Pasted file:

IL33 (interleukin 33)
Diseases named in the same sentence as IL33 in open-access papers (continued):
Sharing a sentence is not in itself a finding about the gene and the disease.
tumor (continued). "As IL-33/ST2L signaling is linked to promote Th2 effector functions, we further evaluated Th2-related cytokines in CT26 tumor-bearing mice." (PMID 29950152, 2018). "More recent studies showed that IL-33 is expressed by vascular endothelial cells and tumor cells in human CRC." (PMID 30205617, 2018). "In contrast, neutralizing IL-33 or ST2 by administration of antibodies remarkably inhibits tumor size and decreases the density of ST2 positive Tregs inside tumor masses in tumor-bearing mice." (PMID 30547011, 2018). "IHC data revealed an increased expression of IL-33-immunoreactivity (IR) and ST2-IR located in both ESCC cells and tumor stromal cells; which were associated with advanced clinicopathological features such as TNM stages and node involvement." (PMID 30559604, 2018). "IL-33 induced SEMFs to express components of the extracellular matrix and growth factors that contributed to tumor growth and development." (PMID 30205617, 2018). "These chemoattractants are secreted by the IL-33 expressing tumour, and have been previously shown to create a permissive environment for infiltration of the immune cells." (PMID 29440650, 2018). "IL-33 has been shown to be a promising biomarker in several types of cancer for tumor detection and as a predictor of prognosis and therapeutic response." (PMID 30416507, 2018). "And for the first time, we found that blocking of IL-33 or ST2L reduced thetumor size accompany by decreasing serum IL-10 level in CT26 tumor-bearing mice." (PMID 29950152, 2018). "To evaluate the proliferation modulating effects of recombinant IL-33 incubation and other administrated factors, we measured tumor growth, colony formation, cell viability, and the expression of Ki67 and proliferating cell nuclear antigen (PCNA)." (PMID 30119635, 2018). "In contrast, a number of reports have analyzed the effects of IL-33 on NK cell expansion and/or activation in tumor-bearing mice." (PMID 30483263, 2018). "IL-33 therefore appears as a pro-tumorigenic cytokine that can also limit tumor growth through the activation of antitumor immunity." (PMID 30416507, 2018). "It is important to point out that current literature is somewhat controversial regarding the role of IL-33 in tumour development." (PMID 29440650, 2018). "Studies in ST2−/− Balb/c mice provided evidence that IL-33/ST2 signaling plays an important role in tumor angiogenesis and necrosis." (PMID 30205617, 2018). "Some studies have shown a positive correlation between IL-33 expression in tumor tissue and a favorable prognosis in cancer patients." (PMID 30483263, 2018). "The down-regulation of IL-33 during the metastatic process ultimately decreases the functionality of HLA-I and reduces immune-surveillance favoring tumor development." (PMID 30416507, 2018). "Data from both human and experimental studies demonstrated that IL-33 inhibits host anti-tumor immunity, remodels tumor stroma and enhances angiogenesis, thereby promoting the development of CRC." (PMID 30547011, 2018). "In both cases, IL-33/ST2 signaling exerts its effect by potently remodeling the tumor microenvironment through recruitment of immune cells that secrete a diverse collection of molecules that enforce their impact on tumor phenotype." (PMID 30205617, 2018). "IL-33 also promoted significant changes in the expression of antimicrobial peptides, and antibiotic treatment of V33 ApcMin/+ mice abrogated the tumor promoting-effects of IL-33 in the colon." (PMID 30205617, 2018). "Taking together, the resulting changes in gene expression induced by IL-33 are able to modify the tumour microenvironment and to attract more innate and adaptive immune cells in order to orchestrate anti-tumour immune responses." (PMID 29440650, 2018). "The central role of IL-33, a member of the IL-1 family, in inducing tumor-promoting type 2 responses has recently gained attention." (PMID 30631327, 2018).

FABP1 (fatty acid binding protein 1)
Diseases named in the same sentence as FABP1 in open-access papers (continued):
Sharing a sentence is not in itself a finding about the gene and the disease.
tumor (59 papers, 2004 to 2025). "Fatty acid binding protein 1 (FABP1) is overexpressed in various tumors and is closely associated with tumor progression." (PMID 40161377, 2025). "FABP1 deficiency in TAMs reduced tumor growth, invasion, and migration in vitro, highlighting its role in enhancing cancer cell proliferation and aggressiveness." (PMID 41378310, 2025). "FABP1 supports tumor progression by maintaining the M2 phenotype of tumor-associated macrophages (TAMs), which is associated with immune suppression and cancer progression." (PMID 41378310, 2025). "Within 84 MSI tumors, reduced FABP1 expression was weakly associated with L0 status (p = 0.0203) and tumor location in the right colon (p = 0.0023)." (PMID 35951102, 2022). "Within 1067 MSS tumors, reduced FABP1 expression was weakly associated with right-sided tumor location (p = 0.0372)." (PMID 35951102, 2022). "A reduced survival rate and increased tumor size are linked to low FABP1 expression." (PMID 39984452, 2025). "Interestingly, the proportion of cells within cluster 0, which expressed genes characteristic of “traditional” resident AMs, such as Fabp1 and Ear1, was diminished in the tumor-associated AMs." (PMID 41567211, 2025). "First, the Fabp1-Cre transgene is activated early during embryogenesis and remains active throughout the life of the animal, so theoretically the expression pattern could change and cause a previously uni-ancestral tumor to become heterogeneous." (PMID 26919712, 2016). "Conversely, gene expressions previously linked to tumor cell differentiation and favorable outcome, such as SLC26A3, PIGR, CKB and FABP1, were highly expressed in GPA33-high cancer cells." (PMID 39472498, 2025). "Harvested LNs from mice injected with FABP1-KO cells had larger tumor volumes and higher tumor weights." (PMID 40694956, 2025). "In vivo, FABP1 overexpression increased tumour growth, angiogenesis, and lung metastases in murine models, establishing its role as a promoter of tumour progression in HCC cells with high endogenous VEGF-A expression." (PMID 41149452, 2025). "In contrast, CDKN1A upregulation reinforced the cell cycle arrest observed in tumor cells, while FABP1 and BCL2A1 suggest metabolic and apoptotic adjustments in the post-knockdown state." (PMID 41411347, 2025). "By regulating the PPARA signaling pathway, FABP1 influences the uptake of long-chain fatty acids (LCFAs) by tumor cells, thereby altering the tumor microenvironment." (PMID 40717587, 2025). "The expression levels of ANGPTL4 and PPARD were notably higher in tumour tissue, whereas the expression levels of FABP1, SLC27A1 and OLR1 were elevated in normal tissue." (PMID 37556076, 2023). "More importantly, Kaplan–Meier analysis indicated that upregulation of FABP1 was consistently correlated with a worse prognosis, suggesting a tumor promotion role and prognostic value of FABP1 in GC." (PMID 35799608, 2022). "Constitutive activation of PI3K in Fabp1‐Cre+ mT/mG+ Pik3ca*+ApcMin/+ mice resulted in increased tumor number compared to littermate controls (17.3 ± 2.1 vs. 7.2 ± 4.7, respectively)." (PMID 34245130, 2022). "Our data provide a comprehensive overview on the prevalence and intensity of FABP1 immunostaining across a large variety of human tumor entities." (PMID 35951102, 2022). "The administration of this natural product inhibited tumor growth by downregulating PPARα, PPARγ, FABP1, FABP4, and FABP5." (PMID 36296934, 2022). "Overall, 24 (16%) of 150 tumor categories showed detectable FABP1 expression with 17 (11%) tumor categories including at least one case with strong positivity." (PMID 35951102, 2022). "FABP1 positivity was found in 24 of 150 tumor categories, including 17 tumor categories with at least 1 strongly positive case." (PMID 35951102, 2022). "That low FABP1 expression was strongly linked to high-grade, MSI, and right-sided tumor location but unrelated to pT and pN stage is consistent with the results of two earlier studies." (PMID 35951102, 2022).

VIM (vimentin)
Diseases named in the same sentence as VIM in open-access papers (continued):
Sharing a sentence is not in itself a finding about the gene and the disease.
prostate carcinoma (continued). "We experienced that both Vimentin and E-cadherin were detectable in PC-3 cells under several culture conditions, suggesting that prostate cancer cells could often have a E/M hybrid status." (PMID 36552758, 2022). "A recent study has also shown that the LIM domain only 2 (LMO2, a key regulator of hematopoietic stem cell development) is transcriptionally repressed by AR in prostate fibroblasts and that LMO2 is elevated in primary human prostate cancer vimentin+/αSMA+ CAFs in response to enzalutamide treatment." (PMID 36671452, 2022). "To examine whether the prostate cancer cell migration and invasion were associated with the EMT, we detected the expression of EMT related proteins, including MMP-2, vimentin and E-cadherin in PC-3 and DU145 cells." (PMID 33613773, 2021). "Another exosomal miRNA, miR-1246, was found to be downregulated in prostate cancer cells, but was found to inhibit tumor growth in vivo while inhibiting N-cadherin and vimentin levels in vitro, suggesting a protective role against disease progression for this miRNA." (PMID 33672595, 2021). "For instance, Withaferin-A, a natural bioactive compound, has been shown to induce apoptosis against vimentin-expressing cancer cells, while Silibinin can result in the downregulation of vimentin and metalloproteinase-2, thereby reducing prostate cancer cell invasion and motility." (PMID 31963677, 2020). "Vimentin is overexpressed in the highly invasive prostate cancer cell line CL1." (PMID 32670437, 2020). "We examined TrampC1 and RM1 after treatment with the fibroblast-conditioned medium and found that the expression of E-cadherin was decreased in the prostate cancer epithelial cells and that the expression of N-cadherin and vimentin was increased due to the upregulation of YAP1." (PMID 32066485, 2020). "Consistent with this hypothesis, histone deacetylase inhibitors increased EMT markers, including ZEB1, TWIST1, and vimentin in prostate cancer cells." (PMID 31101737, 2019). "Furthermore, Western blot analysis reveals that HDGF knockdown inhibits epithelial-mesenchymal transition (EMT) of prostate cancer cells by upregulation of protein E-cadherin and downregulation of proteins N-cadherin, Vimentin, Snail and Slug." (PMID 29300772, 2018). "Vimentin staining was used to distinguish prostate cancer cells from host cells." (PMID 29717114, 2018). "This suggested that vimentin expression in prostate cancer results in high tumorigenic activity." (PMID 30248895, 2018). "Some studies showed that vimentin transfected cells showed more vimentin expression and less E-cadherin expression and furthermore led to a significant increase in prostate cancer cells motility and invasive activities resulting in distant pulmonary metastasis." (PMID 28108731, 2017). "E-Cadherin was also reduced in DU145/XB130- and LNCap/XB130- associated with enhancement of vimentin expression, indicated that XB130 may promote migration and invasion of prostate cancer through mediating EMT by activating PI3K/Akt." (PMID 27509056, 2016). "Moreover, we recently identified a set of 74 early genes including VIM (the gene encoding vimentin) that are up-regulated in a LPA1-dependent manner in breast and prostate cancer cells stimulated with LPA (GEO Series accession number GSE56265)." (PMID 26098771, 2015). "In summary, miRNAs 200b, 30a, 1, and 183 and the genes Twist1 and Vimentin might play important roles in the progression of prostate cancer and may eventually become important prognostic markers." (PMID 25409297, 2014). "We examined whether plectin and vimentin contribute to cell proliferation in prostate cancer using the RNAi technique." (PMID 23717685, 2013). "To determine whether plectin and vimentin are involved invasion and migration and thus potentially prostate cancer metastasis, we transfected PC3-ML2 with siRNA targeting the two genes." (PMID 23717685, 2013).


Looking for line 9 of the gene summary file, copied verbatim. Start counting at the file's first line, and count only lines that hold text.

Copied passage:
VIM (vimentin)